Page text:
In a global marketplace, where goods flow freely across borders, manufacturing companies are continually striving to sharpen their competitive advantage. Faced with challengers from developing countries with significantly lower production costs, along with evolving customer needs, a number of product-focused businesses are moving into value-added services.
This “servitization” is essentially the move from organisations selling products to selling instead the solutions or outcomes that the products provide.
One of the most well-known examples is Rolls-Royce Aerospace’s performance-based “power by the hour” model. By broadening the company’s scope to selling engine power (the outcome), instead of the jet engines themselves (the product), Rolls-Royce has taken on the downtime risk related to engine failure, at the same time differentiating its offering from competitors and seeing the bottom-line benefits of creating an entry barrier to its market. The company is charging for the capability provided by its products, rather than the products themselves.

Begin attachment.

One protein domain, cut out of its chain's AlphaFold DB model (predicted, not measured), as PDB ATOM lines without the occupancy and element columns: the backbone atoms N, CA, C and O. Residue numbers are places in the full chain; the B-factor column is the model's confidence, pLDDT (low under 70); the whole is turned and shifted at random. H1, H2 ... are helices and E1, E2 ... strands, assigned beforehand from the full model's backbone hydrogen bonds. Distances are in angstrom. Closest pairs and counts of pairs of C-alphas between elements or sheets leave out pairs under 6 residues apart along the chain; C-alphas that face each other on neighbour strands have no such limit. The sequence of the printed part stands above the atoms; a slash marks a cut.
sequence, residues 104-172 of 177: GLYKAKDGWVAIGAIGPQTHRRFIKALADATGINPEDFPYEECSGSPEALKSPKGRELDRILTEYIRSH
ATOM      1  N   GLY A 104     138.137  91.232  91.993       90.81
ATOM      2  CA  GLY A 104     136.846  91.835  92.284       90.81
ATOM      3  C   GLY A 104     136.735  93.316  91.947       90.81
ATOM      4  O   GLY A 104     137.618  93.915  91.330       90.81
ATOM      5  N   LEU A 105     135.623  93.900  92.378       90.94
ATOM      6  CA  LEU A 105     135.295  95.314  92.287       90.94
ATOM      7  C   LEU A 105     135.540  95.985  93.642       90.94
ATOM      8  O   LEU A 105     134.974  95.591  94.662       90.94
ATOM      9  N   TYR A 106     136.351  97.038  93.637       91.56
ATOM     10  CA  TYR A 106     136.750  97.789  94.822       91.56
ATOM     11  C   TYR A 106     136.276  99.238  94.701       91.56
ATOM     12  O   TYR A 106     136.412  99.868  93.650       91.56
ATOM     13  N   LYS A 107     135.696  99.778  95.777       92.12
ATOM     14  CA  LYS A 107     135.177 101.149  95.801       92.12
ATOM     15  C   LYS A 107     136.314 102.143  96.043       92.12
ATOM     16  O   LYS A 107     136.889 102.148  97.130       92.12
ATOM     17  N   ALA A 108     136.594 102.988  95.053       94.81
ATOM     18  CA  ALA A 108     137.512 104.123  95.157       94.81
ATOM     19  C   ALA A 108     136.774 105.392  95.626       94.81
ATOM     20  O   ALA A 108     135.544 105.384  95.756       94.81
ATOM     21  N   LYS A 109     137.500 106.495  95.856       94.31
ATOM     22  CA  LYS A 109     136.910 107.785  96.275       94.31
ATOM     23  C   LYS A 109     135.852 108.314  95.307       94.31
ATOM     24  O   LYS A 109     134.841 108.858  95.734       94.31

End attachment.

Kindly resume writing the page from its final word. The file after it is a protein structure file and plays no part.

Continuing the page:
At the core of servitization is a win-win situation whereby the provider’s interests are aligned with the customer’s. “In the past, if I sold you a product, I would only get involved again if something went wrong,” explains Andy Neely, director of the Cambridge Service Alliance at the University of Cambridge. “So, in some ways, it would be in my interest for this to happen, as I would make money from repairing it. If instead I sell the ability to use the product to achieve an outcome, then it is in my interest to make the products work for as long as possible, requiring minimum maintenance. This is also what the customer wants.”